Sunday, February 1, 2009

Bon Air Quilters

A week ago I spent some time Saturday morning with the Bon Air breakfast ministry team. They are a faithful group who provide breakfast every Saturday morning for 75-100 people who live in the Bon Air Apartments in Augusta. The Bon Air is located on Walton Way, at the big curve as you ascend the hill from downtow, just across from the Partridge Inn. The Bon Air Hotel opened in 1889, and at some point was also known as The Vanderbilt.

Postcard image, circa 1900, showing the unique Victorian Gothic architecture of the Bon Air Hotel in Summerville, Georgia. Originally built with 105 rooms in 1889, the Bon Air Hotel was the first of three resort-style hotels to be built in Summerville around the turn of the century. The Bon Air Hotel featured an electric Otis elevator, electric lighting, steam heat, lavish dining rooms, parlors, billiard rooms, and reading rooms; it also provided guests with amenities such as golfing and horseback riding. Due to the hotel's tremendous popularity, an additional 145 rooms were added in the early 1900s. The Bon Air Hotel was destroyed in a fire on February 3, 1921.

The hotel was quickly rebuilt by 1923, and continued to draw many travelers. This was in the day when Augusta was a destination town on the railroad. Summerville, the "Hill" area, was The Bon Air was rebuilt and functioned for many years as a hotel until 1964 when it became a retirement home.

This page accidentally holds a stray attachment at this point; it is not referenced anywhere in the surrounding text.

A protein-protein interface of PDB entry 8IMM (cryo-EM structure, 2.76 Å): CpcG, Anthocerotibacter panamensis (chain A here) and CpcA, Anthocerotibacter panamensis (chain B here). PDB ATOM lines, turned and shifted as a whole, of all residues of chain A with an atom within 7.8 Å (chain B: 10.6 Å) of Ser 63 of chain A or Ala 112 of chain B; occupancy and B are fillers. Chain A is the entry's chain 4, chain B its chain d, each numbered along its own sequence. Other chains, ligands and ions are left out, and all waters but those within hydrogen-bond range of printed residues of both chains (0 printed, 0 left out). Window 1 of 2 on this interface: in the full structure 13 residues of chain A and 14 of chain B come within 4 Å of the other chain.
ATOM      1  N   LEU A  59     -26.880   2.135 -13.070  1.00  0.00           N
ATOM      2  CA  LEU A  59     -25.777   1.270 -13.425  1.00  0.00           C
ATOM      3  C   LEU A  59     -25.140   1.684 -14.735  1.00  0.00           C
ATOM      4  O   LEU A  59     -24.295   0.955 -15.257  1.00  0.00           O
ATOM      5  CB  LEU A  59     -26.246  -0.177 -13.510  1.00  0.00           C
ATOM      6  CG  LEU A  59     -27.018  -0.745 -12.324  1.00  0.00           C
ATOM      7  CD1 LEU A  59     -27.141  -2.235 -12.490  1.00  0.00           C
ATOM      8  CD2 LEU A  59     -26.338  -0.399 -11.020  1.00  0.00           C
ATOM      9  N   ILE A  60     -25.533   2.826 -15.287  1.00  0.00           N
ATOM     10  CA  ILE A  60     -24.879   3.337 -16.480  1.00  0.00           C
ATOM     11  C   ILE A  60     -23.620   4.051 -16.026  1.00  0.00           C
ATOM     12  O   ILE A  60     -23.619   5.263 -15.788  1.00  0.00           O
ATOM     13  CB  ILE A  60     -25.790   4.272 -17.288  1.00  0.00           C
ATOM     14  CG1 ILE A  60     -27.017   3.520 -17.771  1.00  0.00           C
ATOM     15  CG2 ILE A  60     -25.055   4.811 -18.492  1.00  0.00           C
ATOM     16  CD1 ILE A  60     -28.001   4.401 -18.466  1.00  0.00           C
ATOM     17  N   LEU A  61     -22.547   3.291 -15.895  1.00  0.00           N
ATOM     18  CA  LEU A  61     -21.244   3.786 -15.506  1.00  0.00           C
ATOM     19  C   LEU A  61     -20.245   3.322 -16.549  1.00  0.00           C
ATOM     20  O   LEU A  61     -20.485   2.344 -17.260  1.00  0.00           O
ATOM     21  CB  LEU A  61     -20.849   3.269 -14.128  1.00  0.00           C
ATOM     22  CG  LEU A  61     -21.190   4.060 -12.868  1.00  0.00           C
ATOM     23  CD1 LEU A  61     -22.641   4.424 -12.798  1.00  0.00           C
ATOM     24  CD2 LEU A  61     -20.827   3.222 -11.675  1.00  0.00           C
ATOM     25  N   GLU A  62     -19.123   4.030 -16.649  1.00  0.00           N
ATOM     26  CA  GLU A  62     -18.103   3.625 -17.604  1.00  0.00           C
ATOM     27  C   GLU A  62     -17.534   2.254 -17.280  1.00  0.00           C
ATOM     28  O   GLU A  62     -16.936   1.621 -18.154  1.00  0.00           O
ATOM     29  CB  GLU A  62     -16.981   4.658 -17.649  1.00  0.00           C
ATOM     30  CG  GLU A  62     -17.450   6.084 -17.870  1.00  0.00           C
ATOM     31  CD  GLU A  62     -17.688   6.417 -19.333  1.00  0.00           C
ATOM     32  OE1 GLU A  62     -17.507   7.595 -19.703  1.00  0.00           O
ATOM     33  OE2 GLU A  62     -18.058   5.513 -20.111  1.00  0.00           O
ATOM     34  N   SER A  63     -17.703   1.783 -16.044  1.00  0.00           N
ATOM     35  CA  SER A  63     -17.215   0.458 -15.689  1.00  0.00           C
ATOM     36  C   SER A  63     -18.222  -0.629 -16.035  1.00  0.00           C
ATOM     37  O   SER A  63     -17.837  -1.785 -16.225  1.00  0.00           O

Years pass, the inner city overtakes the vacation destinations of years gone by. The Bon Air is now a residence for the elderly, special needs adults, and individuals and families on the edge of being able to have housing. So, our faithful team serves breakfast every Saturday morning promptly at 9:30 AM.

Last week I met a young woman who was quilting. I was very curious what she was doing. It turns out she and a few other residents of the Bon Air meet once a month, and continue their work throughout each month, making quilts for a nursing home and for children at the nearby Medical College of Georgia.

That turns everything around doesn't it? Those I would call needy doing what they can to care for others.

I'm collecting fabric pieces, thread, and needles for these women to encourage their good work. I'm also hopeful a few of our quilters from the church might join the effort as this ministry within a ministry develops in a place the Rockefellers and Vanderbilts once enjoyed.

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